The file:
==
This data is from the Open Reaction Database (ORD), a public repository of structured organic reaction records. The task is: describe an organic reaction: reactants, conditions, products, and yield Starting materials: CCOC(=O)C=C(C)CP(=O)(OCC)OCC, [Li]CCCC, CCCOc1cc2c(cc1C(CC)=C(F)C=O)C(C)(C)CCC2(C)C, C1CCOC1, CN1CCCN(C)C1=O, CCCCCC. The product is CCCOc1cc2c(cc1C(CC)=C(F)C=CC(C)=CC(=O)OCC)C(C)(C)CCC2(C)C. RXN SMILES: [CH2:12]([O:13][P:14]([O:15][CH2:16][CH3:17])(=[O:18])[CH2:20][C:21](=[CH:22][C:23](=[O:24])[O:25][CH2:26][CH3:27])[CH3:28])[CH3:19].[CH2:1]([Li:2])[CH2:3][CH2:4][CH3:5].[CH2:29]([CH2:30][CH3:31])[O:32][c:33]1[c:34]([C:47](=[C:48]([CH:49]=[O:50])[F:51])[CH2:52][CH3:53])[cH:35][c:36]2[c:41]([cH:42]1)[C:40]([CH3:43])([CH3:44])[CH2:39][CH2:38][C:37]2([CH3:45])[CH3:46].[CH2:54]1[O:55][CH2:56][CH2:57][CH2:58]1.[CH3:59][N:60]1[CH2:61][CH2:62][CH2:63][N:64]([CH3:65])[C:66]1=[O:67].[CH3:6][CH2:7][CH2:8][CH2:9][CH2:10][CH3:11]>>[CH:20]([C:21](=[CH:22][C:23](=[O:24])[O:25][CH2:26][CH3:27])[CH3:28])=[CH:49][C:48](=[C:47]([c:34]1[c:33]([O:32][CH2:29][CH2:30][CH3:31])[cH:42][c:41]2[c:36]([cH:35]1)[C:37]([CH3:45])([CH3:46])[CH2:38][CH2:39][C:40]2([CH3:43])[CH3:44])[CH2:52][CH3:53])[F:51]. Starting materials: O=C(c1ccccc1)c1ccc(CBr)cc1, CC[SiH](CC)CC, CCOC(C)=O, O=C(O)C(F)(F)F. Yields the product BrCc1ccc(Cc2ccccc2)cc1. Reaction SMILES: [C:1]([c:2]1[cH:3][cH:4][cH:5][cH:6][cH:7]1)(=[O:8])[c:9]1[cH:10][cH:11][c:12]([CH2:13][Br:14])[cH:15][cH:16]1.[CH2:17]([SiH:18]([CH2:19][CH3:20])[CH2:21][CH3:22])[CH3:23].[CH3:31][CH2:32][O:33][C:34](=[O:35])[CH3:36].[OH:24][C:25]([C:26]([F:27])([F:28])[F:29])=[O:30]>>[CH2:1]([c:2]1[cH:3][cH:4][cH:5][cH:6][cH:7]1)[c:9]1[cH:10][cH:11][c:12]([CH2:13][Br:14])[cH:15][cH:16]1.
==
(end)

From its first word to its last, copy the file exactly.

This data is from the Open Reaction Database (ORD), a public repository of structured organic reaction records. The task is: describe an organic reaction: reactants, conditions, products, and yield Starting materials: CCOC(=O)C=C(C)CP(=O)(OCC)OCC, [Li]CCCC, CCCOc1cc2c(cc1C(CC)=C(F)C=O)C(C)(C)CCC2(C)C, C1CCOC1, CN1CCCN(C)C1=O, CCCCCC. The product is CCCOc1cc2c(cc1C(CC)=C(F)C=CC(C)=CC(=O)OCC)C(C)(C)CCC2(C)C. RXN SMILES: [CH2:12]([O:13][P:14]([O:15][CH2:16][CH3:17])(=[O:18])[CH2:20][C:21](=[CH:22][C:23](=[O:24])[O:25][CH2:26][CH3:27])[CH3:28])[CH3:19].[CH2:1]([Li:2])[CH2:3][CH2:4][CH3:5].[CH2:29]([CH2:30][CH3:31])[O:32][c:33]1[c:34]([C:47](=[C:48]([CH:49]=[O:50])[F:51])[CH2:52][CH3:53])[cH:35][c:36]2[c:41]([cH:42]1)[C:40]([CH3:43])([CH3:44])[CH2:39][CH2:38][C:37]2([CH3:45])[CH3:46].[CH2:54]1[O:55][CH2:56][CH2:57][CH2:58]1.[CH3:59][N:60]1[CH2:61][CH2:62][CH2:63][N:64]([CH3:65])[C:66]1=[O:67].[CH3:6][CH2:7][CH2:8][CH2:9][CH2:10][CH3:11]>>[CH:20]([C:21](=[CH:22][C:23](=[O:24])[O:25][CH2:26][CH3:27])[CH3:28])=[CH:49][C:48](=[C:47]([c:34]1[c:33]([O:32][CH2:29][CH2:30][CH3:31])[cH:42][c:41]2[c:36]([cH:35]1)[C:37]([CH3:45])([CH3:46])[CH2:38][CH2:39][C:40]2([CH3:43])[CH3:44])[CH2:52][CH3:53])[F:51]. Starting materials: O=C(c1ccccc1)c1ccc(CBr)cc1, CC[SiH](CC)CC, CCOC(C)=O, O=C(O)C(F)(F)F. Yields the product BrCc1ccc(Cc2ccccc2)cc1. Reaction SMILES: [C:1]([c:2]1[cH:3][cH:4][cH:5][cH:6][cH:7]1)(=[O:8])[c:9]1[cH:10][cH:11][c:12]([CH2:13][Br:14])[cH:15][cH:16]1.[CH2:17]([SiH:18]([CH2:19][CH3:20])[CH2:21][CH3:22])[CH3:23].[CH3:31][CH2:32][O:33][C:34](=[O:35])[CH3:36].[OH:24][C:25]([C:26]([F:27])([F:28])[F:29])=[O:30]>>[CH2:1]([c:2]1[cH:3][cH:4][cH:5][cH:6][cH:7]1)[c:9]1[cH:10][cH:11][c:12]([CH2:13][Br:14])[cH:15][cH:16]1.